Lasers vs. Mirrors

i recently saw a program on the history channel about the development of an airborne laser defense system. a powerful chemical driven laser is to be installed in a 767. the laser fires out of the nose thru an aiming system. this is a variation on the Strategic Defense Initiative, alias Star Wars, where satellites fire and reflect the laser.

everyone has seen cars with chrome plated bumpers. what would happen if you fire a laser at such a bumper? are we to assume that people who can design missles won’t think of making the beam reflect off the missle? even if it is just reflective/ablative paint. if the missle is also rotating the hot spot would rotate from under the beam. this plane will only have seconds to acquire the target, aim and fire. if it only has time to burn a helical track in the paint around the missle it is useless. these television presentations assume the system will magically work, they don’t say anything about countermeasures.

is this a government boondoggle?

Russian Rocketeer: Hey Uri, go polish the missle we nuke amerikanski day after tomorrow. Use that simonize from Dupot. The capitalist swine make really goot wax.

Dal Timgar

Well, even with my limited knowledge of thermaldynamics, I would assume the aiming optics for Boeings Airborne Laser (ABL) would have to be of the highest quality in order to limit the amount of energy absorbed by the beam. Optics of this quality are very delicate and are not likely to survive as the coating for a missle as it rockets from the launch pad.

Its like saying “an M1A1 is coated by steel. A trashcan is also coated by steel. They should both be able to withstand a 20mm round.”

From what I have heard and seen in news footage, the laser doesn’t cut through missles like a welding torch. It acts more like an exploding grenade as all that thermal energy hits the target in a millisecond.

Read here before that ICBM’s are actually pretty fragile in the overall scheme of things. A relatively small amount of damage could cause them to veer WAY off course or shake themselves apart from turbulance/vibration at high speeds due to being “unbalanced” by the damage. Throwing an object several thousand miles with any accuracy is not childs play. Any problem or damage that makes it more dificult makes it damn near impossible to hit what you are aiming for.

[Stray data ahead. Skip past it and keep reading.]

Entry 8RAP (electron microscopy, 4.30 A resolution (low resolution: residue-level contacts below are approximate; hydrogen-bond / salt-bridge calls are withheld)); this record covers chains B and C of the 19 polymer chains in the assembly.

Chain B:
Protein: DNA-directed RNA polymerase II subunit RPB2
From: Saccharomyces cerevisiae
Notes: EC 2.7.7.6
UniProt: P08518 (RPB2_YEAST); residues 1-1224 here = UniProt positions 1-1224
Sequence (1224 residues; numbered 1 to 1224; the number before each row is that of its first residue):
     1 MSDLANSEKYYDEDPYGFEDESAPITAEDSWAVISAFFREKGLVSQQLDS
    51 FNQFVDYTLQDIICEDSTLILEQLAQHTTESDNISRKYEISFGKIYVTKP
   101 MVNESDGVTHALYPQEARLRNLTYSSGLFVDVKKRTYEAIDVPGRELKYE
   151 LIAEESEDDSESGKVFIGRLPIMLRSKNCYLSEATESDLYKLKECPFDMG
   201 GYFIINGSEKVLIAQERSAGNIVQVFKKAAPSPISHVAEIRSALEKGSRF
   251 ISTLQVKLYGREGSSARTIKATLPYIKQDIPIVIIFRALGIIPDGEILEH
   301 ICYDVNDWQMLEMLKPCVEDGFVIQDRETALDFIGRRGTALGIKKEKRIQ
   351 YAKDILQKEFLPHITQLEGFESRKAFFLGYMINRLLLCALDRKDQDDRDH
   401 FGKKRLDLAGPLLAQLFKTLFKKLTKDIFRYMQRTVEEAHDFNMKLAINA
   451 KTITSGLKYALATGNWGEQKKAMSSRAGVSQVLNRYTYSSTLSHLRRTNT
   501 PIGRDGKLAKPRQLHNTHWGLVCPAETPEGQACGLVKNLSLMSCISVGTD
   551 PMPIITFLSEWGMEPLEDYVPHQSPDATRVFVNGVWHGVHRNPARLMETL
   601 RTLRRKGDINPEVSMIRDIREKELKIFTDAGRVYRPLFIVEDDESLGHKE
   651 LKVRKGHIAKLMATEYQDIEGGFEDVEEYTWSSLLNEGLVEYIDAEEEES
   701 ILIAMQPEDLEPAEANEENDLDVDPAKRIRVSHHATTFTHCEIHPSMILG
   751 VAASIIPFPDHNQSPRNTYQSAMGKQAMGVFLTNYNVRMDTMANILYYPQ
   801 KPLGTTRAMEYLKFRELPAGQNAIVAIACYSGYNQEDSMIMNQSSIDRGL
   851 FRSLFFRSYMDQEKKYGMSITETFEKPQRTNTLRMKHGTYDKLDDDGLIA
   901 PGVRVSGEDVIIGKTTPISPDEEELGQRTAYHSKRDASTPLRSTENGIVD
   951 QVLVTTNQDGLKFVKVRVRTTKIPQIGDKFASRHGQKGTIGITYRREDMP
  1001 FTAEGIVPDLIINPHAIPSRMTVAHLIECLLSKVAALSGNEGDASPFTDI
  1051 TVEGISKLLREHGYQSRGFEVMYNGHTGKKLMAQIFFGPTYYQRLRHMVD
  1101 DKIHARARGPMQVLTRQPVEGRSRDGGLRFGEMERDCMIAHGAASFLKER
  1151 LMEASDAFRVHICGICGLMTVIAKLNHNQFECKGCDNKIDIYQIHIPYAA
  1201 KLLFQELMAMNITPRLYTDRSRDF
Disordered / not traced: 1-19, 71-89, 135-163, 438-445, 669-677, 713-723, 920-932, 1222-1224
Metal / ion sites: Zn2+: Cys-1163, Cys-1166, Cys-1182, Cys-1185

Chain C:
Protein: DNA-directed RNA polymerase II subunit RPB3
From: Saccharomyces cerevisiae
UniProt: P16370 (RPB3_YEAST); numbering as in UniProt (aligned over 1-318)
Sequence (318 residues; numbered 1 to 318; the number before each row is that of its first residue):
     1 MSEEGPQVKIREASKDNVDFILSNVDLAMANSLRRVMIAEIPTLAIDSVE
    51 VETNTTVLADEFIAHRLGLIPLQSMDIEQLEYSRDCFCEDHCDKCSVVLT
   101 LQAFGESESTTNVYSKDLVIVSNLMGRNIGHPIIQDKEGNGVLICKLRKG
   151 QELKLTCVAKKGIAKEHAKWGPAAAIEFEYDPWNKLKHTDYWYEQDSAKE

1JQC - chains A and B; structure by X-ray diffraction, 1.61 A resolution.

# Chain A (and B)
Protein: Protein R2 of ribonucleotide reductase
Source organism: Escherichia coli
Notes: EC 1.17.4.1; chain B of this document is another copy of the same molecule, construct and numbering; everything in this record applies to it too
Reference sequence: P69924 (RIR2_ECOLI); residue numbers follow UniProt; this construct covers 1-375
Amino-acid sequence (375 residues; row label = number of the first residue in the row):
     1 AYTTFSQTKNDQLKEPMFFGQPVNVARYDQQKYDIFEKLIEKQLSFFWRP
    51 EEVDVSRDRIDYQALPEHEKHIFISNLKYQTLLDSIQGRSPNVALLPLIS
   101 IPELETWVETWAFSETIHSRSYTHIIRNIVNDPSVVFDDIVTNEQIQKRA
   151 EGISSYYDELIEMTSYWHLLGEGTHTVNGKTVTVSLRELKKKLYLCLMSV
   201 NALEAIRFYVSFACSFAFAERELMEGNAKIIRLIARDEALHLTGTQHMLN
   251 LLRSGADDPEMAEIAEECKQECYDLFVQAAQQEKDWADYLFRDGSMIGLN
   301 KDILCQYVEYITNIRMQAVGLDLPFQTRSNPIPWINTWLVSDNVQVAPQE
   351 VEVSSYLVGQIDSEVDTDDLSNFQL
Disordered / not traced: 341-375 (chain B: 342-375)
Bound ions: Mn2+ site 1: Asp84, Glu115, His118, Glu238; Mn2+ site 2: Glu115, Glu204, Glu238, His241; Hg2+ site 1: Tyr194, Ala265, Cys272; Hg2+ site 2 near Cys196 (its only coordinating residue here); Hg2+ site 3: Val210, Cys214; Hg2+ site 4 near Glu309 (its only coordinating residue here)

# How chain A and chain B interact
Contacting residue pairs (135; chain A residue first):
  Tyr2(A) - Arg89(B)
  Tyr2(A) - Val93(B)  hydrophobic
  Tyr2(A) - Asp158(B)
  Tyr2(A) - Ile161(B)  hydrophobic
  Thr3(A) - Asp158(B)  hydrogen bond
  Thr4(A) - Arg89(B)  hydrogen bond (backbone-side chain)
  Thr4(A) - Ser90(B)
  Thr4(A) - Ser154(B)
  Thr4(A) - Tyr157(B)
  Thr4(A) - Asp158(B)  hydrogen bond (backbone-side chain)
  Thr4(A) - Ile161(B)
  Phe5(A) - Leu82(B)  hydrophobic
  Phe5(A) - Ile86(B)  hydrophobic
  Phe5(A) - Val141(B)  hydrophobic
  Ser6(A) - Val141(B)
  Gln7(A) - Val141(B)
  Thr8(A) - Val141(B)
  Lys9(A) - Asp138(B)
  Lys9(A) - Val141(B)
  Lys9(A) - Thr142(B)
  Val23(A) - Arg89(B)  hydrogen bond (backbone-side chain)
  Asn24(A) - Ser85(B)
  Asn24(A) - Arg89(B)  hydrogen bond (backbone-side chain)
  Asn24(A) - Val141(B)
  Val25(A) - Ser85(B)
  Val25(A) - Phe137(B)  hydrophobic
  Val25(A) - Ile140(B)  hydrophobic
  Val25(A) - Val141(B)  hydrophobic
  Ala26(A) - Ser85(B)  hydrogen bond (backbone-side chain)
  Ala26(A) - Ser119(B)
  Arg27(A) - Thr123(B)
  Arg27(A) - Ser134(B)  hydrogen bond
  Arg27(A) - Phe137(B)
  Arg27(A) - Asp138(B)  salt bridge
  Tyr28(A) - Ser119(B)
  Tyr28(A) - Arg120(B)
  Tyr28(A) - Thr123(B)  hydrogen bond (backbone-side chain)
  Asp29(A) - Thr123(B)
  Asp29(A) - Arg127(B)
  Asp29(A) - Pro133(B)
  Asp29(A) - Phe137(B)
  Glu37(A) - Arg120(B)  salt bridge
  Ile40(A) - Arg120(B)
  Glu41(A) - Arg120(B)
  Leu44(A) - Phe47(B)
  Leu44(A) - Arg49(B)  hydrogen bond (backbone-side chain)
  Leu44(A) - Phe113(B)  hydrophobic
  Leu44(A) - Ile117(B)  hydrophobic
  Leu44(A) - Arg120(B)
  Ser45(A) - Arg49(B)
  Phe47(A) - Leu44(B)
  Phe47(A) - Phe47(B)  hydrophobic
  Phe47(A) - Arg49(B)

A laser’s primary destructive force comes from its heat energy, not its light energy. For a mirror to protect anything from heat it would be acting as an insulator rather than a reflector, and the glass layer of the mirror would be the only real bebefit. A chrome bumper is thermally conductive, and would absorb the destructive energy rather than reflect it.

This is something I’ve wondered about for a long time (isn’t this more of a GQ than a GD?).

So is the conclusion then that in environment where lasers are threat, it would be useless to coat a missle or aircraft with a mirrored or chrome-like finish?

Even heat is still radiation though and can be reflected, no?

Yes, but a substance that reflects certain frequencies may not reflect other frequencies. There’s glass, for instance, that passes visible light while blocking UV light. Similiarly, something that reflects visible light may not reflect IR radiation. Just a semi-informed WAG, but I think the longer wavelengths of IR make it harder to reflect.

Mmm, what materials are there that effectively reflect IR? (some metallised coatings must do, to a certain extent as they are used in thermos flasks and ski wear).

Moderator’s Note: I think these questions have at least some chance of having actual answers, so I’ll send it over to GQ.

Of course, now it will turn into a raging debate on the merits of SDI, and it will just have to get moved back over to here…

Well, I think most thermos bottles have a layer of vacuum between two layers of metal and/or glass. It’s the vacuum which blocks the heat transfer—no medium for heat to flow through. And ski wear is similar, if you mean stuff like polar fleece (or wool, for that matter)—it’s the tiny air spaces between the fibers. But it doesn’t so much reflect it as simply not allow it to pass very well (insulation).

I’ve heard some convincing arguments on why reflective coatings wouldn’t work.
But what altitude does a missile have to reach for a laser system to be effective? I assume that a transpolar trajectory would bring the missile in range. But could a laser based system work against missiles launched from submarines off shore?

The vacuum in a thermos does not block heat radiation; it blocks heat loss by conduction; the silvering reflects the heat radiation (or most of it) back into the hot liquid.

The kind of ski wear I was thinking of is that which is stuffed or interwoven with shiny metallised plastic strands.